Over 50 and fat

May 21, 2008

According to the Centers for Disease Control and Prevention, based on a nationwide survey conducted from 2001 to 2004, approximately 71 percent of Americans over 50 years old are either overweight or obese, as compared with 64 percent from the 1988-1994 survey.

Overweight refers to a person who has an excess of body weight and obesity means having a very high amount of body fat in relation to lean body mass. Health professionals use a measurement called body mass index (BMI) to classify an adult’s weight as healthy, overweight, or obese. BMI is based on height and weight.

The BMI ranges shown in the graph (Figure 1) are for adults. Even within the healthy BMI range, weight gains can carry health risks for adults.


Directions: Find your weight on the bottom of the graph. Go straight up from that point until you reach the line that matches your height. Then look to find your weight group.

Healthy Weight: BMI from 18.5 up to 25 refers to healthy weight.
Overweight: BMI from 25 up to 30 refers to overweight.
Obese: BMI 30 or higher refers to obesity.

Successful ‘Losers’ How Do They Do It?

Although experts may have different theories on how and why people become overweight, they generally agree that the key to losing weight is a simple message: Eat less and increase your physical activity. According to the 2005 Dietary Guidelines for Americans, it is recommended that adults engage in approximately 60 minutes of moderate to vigorous intensity activity on most days of the week. These are the keys to manage body weight. Your body needs to burn more calories than you take in.

Before starting any exercise program, talk with your healthcare professional.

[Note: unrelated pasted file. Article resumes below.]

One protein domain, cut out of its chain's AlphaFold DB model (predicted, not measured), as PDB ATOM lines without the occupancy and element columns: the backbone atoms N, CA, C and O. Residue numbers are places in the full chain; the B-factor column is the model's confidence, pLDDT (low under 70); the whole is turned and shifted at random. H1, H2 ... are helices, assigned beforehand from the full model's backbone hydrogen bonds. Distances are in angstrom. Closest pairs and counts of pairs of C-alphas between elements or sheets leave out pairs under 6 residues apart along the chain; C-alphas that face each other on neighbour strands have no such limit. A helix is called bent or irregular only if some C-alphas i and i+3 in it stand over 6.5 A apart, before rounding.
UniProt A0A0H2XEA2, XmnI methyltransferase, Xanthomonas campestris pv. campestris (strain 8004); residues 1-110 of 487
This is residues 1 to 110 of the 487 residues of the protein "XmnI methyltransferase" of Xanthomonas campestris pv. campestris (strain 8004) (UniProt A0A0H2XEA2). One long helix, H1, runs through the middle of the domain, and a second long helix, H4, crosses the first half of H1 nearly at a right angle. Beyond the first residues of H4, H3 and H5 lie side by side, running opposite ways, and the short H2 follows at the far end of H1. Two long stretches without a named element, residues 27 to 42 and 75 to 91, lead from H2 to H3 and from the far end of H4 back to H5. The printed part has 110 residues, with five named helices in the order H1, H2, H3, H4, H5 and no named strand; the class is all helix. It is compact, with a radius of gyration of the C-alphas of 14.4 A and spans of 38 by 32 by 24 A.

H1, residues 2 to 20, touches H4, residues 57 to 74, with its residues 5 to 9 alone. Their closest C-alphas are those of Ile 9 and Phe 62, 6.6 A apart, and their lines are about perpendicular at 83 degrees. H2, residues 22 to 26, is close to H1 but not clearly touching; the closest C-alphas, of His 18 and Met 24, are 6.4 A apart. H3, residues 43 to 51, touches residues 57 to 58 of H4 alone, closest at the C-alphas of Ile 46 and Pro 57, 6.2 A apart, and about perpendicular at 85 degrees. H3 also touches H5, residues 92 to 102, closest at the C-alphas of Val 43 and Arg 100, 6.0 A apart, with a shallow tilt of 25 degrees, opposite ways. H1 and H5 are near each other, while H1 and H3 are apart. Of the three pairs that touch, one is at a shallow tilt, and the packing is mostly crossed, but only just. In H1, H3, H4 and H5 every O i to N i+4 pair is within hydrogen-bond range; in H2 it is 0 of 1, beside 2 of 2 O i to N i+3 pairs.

Successful weight losers usually do the following:

eat a low-calorie, low-fat diet
eat smaller portions
eat breakfast
drink water instead of sugary drinks
monitor themselves by weighing in frequently
be physically active

The typical pattern for the average overweight person who is trying to diet is to eat little or no breakfast and a light lunch. As the day progresses, they get hungry and eat most of their calories late in the day. Successful weight losers have managed to change this pattern.

Effects of Being Overweight or Obese

Obesity is often classified as a disease. NHLBI describes it as a complex chronic disease involving social, behavioral, cultural, physiological, metabolic, and genetic factors. Being overweight or obese increases the risk of many diseases and health conditions, including the following:

Hypertension (high blood pressure)
Osteoarthritis (a degeneration of cartilage and its underlying bone within a joint)
High total cholesterol or high levels of triglycerides
Type 2 diabetes
Coronary heart disease
Stroke
Gallbladder disease
Sleep apnea and respiratory problems
Some cancers (endometrial, breast, and colon)

Tips for Eating Out

-Before you order, ask for nutrition information or information on calories, saturated fat, and sodium, when available.
-Choose foods that are steamed, broiled, baked, roasted, poached, or stir-fried, but not deep-fat fried.
-Share food, such as a main dish or dessert, with your dining partner.
-Take part of the food home with you and refrigerate immediately. You may want to ask for a take-home container when the meal arrives. Spoon half the meal into it, so you are more likely to eat only what’s left on your plate.
-Request your meal to be served without gravy, sauces, butter or margarine.
-Ask for salad dressing on the side, and use only small amounts of full-fat dressings.

Set a Goal

The first step to weight loss is setting a realistic goal. By using a BMI chart and talking with your healthcare professional, you can determine what a healthy weight is for you.

Studies show that you can improve your health with just a small amount of weight loss. Physical activity in combination with reduced calorie consumption can lead to a 5 to 10 percent weight loss. Even modest weight loss can improve blood pressure and help control diabetes and high cholesterol in overweight or obese adults.

http://www.fda.gov/cdrh/maturityhealthmatters/issue8.html

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